Historical ecosystem disturbance and recovery of Sarasota Bay recorded in bottlenose dolphin stable isotopes
Coastal estuaries such as Sarasota Bay are reservoirs of biological diversity; however, out of the thousands of species that inhabit Sarasota Bay, bottlenose dolphins are of special ecological importance for at least two reasons.
They are large predators near the top of their food web and they are long-lived.
Top predators are useful indicators of marine ecosystem health because they depend on linkages throughout the food web.
In addition, some bottlenose dolphins in Sarasota Bay can live well over 50 years. During its lifetime a 50 year old Sarasota Bay dolphin would have experienced numerous alterations to their habitat including dredge and fill habitat alteration, human population growth, the 1995 net fishing ban, and severe red tides.
This ecological history of Sarasota Bay is recorded in the tissues of bottlenose dolphins. Using stable isotope analysis, we can learn how dolphins responded to disturbances that changed their ecosystem for over six decades.
Stable isotopes are unique forms of the same element which differ only in mass. For instance, in nature the most abundant form of nitrogen is 14N or “nitrogen 14” meaning that it has an atomic mass of 14 derived from 7 protons and 7 neutrons. Less abundant is 15N, which is like 14N but has one additional neutron.
The ratio of the abundance of 15N to the abundance of 14N is an indicator of an animal’s place in their food web also known as trophic level. This is because animals preferentially excrete more 14N than 15N and, thus, the ratio of 15N to 14N of an organism will be higher than that of their diet. Nitrogen isotope ratios are unit-less but are commonly expressed as isotope values which are denoted with a per mil (‰) sign. One trophic level results in a 3.2‰ difference between diet and consumer.
For example, if a dolphin fed exclusively on a single prey species which had a nitrogen isotope value of 4‰, the dolphin in question would likely possess an isotope value of 7.2‰. The tips of bottlenose dolphin teeth record an animal’s diet prior to 1 year of age and remain inert for the rest of the dolphin’s life. Thus, by sampling a tooth from a dolphin which died in 1994 and was 50 years old, we can assess the diet of the dolphin from 1944. We analyzed stable nitrogen isotopes from the tips of teeth from 69 dolphins from the Sarasota Bay population to assess how their trophic position may have changed in response to ecosystem disturbances occurring between 1944 and 2007.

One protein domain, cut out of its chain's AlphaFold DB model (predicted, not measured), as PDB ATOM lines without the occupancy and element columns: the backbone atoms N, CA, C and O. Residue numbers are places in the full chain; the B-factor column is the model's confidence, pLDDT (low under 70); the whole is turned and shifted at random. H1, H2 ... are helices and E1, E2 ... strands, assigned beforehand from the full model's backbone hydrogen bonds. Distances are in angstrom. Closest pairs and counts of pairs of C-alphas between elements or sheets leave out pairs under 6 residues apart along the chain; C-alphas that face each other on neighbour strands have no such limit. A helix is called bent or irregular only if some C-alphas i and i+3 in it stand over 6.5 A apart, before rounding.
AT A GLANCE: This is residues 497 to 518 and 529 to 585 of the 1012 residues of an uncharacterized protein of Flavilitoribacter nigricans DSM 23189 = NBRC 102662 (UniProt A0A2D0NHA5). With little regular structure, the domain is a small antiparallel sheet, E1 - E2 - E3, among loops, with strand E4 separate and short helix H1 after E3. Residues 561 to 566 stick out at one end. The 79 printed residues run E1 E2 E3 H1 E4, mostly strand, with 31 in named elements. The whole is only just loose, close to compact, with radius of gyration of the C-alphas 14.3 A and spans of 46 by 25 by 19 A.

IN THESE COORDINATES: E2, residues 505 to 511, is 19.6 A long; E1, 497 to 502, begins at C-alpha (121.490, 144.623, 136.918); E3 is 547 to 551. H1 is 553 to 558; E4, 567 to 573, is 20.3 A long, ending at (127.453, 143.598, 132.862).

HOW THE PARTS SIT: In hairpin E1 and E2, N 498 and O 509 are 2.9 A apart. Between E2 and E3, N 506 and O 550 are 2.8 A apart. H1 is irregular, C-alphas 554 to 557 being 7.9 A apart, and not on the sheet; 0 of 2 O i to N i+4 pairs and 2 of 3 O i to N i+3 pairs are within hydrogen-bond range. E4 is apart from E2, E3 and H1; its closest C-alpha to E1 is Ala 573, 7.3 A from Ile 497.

The most striking feature of our data was a 3‰ increase in average nitrogen isotope value of dolphins from 1944 to 1989.
Traditionally, this would indicate the increase of one whole trophic level. However, such an increase is highly unlikely for this time period in which fishing pressure increased, the human population in the area quintupled and there was wide spread habitat destruction.
Nitrogen isotope values increased as human population grew in the Sarasota Bay area.
We determined that the increase in nitrogen isotope value was not caused by an increase in trophic level but rather probably the incorporation of human produced wastewater, high in 15N, into the Sarasota Bay food web.
Since 1989 the amount of human-produced nitrogen entering Sarasota Bay has been greatly reduced predominately through advances in wastewater treatment. Nitrogen isotope values show no trend after 1989, indicating improved wastewater treatment was successful in reducing the amount of human produced nitrogen entering not only Sarasota Bay but its food web as well.
In this capacity the dolphins of Sarasota Bay serve as historians of ecological change, allowing us to reconstruct disturbances that occurred more than 60 years ago.
This work was conducted as part of Sam Rossman’s dissertation at Michigan State University and is being funded though a National Science Foundation Graduate Research Fellowship.